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Most flu shots do not contain mercury

Most flu shots administered in the U.S. do not contain thimerosal, an ethylmercury-based preservative, due to the development of single-dose vaccines.

Flu season is officially underway in the United States. As of Nov. 2, respiratory viruses, including the flu and respiratory syncytial virus (RSV), are currently surging across the country, especially in children and infants

Since the onset of flu season, the VERIFY team has been receiving a lot of questions about the flu shot, such as whether it’s safe to get the flu vaccine and COVID-19 booster at the same time — it is. 

VERIFY viewer Paula wants to know if this year’s flu shot contains a particular ingredient. 

“Do flu shots contain mercury?” Paula asked our team in a text message.  


Do flu shots contain mercury?



This needs context.

Most flu shots do not contain thimerosal, a mercury-based preservative. It's only found in some shots that are packaged in multi-dose vials. There is also no evidence of harm caused by thimerosal. 


A small percentage of flu shots do contain thimerosal. Thimerosal is a mercury-based preservative that has been widely used since the 1930s to prevent contamination in multi-dose vials of medicines and vaccines, including the flu shot. 

Thimerosal contains ethylmercury, which is a different form of mercury than methylmercury — the kind that causes mercury poisoning. The Centers for Disease Control and Prevention (CDC) says ethylmercury is safe to use in vaccines because it’s processed differently in the body, meaning it is less likely to build up in a person’s system —and because it’s used in tiny amounts.

Thimerosal is used only in multi-dose vials. The majority of vaccines are manufactured in single-dose containers. This means most flu vaccines administered in the U.S. do not have any thimerosal in them, according to the Food and Drug Administration (FDA) and CDC.

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“In general, there is no mercury in most of the flu vaccine that we see,” Clare Rock, M.D., an associate professor of medicine at Johns Hopkins School of Medicine, said. “There is a mercury-derivative that's in tiny, tiny, minute portions in multi-dose vials to act as a preservative and basically prevent against any bacteria or germs growing inside the vial.”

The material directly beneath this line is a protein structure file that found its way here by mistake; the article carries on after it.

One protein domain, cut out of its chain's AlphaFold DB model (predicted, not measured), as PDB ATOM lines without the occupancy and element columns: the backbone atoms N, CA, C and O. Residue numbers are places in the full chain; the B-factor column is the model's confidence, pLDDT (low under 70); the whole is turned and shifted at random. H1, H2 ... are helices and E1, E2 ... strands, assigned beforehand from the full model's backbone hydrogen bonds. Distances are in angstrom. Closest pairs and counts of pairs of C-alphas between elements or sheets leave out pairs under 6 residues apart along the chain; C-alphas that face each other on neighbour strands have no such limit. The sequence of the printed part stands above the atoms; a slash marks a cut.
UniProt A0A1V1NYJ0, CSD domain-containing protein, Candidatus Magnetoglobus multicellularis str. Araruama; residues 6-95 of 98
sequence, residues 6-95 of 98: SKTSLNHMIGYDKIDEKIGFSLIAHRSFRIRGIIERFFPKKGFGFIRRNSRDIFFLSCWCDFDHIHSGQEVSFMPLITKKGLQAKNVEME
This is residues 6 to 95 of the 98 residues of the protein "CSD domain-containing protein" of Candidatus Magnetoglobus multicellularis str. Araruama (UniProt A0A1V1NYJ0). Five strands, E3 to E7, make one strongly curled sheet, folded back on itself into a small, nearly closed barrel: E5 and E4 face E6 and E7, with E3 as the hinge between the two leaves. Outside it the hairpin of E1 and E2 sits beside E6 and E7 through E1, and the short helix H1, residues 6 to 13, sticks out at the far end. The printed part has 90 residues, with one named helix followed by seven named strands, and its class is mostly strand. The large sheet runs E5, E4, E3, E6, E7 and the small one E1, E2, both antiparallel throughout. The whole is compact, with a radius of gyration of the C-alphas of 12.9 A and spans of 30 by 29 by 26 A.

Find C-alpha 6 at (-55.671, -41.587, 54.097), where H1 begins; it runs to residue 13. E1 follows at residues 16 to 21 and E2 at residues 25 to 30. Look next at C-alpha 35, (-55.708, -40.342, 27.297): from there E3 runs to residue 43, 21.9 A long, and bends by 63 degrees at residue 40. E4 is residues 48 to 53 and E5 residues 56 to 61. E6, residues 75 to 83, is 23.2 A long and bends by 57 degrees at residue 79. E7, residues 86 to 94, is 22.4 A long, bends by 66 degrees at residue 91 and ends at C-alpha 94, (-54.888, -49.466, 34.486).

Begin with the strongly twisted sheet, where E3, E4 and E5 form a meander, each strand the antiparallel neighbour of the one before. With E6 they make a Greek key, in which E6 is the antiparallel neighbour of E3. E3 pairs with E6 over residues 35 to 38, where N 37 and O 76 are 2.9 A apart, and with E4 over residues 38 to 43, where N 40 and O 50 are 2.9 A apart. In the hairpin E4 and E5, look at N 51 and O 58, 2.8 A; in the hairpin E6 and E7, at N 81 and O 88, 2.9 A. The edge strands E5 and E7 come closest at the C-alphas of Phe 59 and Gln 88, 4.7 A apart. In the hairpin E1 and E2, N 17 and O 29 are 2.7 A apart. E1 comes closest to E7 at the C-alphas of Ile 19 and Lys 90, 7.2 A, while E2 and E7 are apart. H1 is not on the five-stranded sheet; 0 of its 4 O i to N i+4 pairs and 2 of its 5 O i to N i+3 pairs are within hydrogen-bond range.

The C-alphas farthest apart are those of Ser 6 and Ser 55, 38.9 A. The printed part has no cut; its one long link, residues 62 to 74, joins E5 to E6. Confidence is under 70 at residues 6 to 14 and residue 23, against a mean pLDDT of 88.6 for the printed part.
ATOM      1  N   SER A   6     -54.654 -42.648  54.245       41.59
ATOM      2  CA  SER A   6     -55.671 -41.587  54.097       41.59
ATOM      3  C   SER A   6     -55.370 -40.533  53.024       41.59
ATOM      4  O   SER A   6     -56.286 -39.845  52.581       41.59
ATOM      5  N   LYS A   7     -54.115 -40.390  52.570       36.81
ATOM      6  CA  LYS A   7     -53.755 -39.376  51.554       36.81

This flu season, 93% of flu shots “will be thimerosal-free or thimerosal-reduced” a CDC spokesperson told VERIFY in an email. A table on the CDC website also shows that three out of the nine flu shots available during the 2022-2023 flu season contain thimerosal.

Data from many studies show no evidence of harm caused by low doses of thimerosal in vaccines. The use of the preservative has significantly declined in the U.S. since 1999 after the FDA requested (but didn’t require) all licensed vaccine manufacturers remove thimerosal from vaccines as a precautionary measure. 

Thimerosal has not been used in vaccines for children since 2001. Some states, such as California, New York, and Washington, have laws on the books that prohibit administering mercury-containing vaccines to pregnant women or to children younger than three years of age.

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VERIFY contacted several healthcare providers and pharmacies to ask whether they offer flu vaccines that do not contain thimerosal to their patients. 

In an email, a CVS spokesperson said, “we offer several FDA-approved and CDC-recommended flu vaccines with different formulations to meet patient needs, none of which contain thimerosal.” 

On its website, CityMD, one of the largest urgent care providers in New York and New Jersey, says it offers a “preservative free, with no mercury” flu vaccine to its patients. Cornell Health, which partners with Wegmans Pharmacy to provide annual flu vaccination clinics at Cornell University, also offers thimerosal-free flu shots. Enloe Medical Center in Chico, California, is also administering “preservative free” flu vaccines this year, according to its website. 

While most flu shots do not contain thimerosal, if you want to make sure you receive a thimerosal-free flu shot, you can request one through your healthcare provider or pharmacist. 

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